Advertisement

Lattice Gauge Theories

  • Michael Creutz
Part of the Progress in Physics book series (PMP, volume 8)

Abstract

In the last few years lattice gauge theory has become the primary tool for the study of nonperturbative phenomena in gauge theories. The lattice serves as an ultraviolet cutoff, rendering the theory well defined and amenable to numerical and analytical work. Of course, as with any cutoff, at the end of a calculation one must consider the limit of vanishing lattice spacing in order to draw conclusions on the physical continuum limit theory. The lattice has the advantage over other regulators that it is not tied to the Feynman expansion. This opens the possibility of other approximation schemes than conventional perturbation theory. Thus Wilson used a high temperature expansion to demonstrate confinement in the strong coupling limit. Monte Carlo simulations have dominated the research in lattice gauge theory for the last four years, giving first principle calculations of nonperturbative parameters characterizing the continuum limit.

Keywords

Gauge Theory Continuum Limit Gauge Field Lattice Gauge Theory Strong Coupling Limit 
These keywords were added by machine and not by the authors. This process is experimental and the keywords may be updated as the learning algorithm improves.

Preview

Unable to display preview. Download preview PDF.

Unable to display preview. Download preview PDF.

References

  1. [1]
    S. Coleman and E. Weinberg, Phys. Rev. D7 (1973) 1888.Google Scholar
  2. [2]
    D. Gross and F. Wilczek, Phys. Rev. Lett. 30 (1973) 1343; Phys. Rev. D8 (1973) 3633; W.E. Caswell, Phys. Rev. Lett. 33 (1974)244; D.R.T. Jones, Nucl. Phys. B75 (1974) 531.CrossRefGoogle Scholar
  3. [3]
    M. Creutz and K.J.M. Moriarty, Phys. Rev. D26 (1982) 2166.Google Scholar
  4. [4]
    A. Hasenfratz and P. Hasenfratz, Phys. Lett. 93B (1980) 165.Google Scholar
  5. [5]
    K. Wilson, Phys. Rev. D10 (1974) 2445.Google Scholar
  6. [6]
    R. Balian, J.M. Drouffe, C. Itzykson, Phys. Rev. D10 (1974) 3376; D11 (1975) 2098; D11 (1975) 2104.Google Scholar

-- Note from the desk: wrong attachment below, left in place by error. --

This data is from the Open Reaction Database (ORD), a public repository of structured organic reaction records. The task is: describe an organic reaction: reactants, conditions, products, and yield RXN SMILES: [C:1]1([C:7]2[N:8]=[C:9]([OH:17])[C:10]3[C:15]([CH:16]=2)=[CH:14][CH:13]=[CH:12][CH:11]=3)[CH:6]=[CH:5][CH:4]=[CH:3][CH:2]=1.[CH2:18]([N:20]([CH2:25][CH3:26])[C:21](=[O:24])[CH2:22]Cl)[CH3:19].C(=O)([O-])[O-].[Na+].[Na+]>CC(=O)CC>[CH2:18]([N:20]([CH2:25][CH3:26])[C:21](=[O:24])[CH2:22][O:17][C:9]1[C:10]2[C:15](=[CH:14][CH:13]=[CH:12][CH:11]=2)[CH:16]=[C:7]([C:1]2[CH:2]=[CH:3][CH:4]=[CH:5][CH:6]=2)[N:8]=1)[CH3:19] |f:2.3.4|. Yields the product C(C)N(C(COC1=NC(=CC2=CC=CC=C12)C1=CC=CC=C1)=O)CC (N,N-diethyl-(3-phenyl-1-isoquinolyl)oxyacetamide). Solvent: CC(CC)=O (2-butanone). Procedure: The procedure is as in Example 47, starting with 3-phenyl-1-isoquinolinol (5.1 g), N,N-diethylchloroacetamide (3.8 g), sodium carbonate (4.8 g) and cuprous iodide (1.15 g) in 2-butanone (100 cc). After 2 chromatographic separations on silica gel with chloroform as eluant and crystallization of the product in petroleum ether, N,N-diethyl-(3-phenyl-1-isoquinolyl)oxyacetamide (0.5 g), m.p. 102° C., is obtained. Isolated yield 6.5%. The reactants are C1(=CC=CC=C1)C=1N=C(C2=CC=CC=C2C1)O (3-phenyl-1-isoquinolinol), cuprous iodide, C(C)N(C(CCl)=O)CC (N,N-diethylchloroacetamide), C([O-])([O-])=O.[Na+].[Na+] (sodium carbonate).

7. [7]
    L.P. Kadanoff, Rev. Mod. Phys. 49 (1977) 267.CrossRefGoogle Scholar
  8. [8]
    K.M. Bitar, S. Gottlieb, C. Zachos, Phys. Rev. D26 (1982) 2853.CrossRefGoogle Scholar
  9. [19]
    E. Tomboulis, Phys. Rev Lett. 50 (1983) 885.CrossRefGoogle Scholar
  10. [10]
    H. Creutz, L. Jacobs, C. Rebbi, Physics Reports (In press).Google Scholar
  11. [11]
    L. McClerran and B. Svetitsky, Phys. Lett. 98B (1981)195; J. J. Kuti, J. Polonyi, K. Szlachanyi, Phys. Lett. 98B (1981) 199; K. Kajantie, C. Montonen, E. Pietarinen, Zeit. Phys. C9 (1981) 253; J. Engels, F. Karsch, H. Satz, J. Montvay, Phys. Lett. 101B (1981) 89; Nucl. Phys. B205 (1982) 545.Google Scholar
  12. [12]
    K. Johnson, talk at this conference.Google Scholar
  13. [13]
    B. Berg and A. Billoire, Phys. Lett. 114B (1982)324; K. Ishlkava, C. Schlerholz, M. Teper, Phys. Lett. 110B (1982) 399.Google Scholar
  14. [14]
    D. Weingarten and D. Petcher, Phys. Lett. 99B (1981) 333.Google Scholar
  15. [15]
    F. Fucito, E. Marinari, G. Parisi, C. Rebbi, Nucl. Phys. B180 (1981) 369.CrossRefGoogle Scholar
  16. [16]
    H. Hamber, E. Marinari, C. Parisi, C. Rebbi, preprint (1983).Google Scholar
  17. [17]
    J. Kutl, Phys. Rev. Lett. 49 (1982) 183.CrossRefGoogle Scholar
  18. [18]
    W. Duffy, G. Guralnik, D. Weingarten, preprint (1983)Google Scholar
  19. [19]
    D. Welngarten, Phys. Lett. 109B (1982)57; H. Hamber and G. Parisi, Phys. Rev. Lett. 47 (1982) 1792; E. Marinari, G. Parisi, C. Rebbi, Phys. Rev. Lett. 47 (1981) 1798.Google Scholar
  20. [20]
    D. Callaway and A. Rahman, Phys. Rev. Lett. 49 (1982) 613.CrossRefGoogle Scholar
  21. [21]
    M. Creutz, preprint (1983).Google Scholar

Copyright information

© Birkhäuser Boston, Inc. 1983

Authors and Affiliations

  • Michael Creutz
    • 1
  1. 1.Physics DepartmentBrookhaven National LaboratoryUptonUSA

Personalised recommendations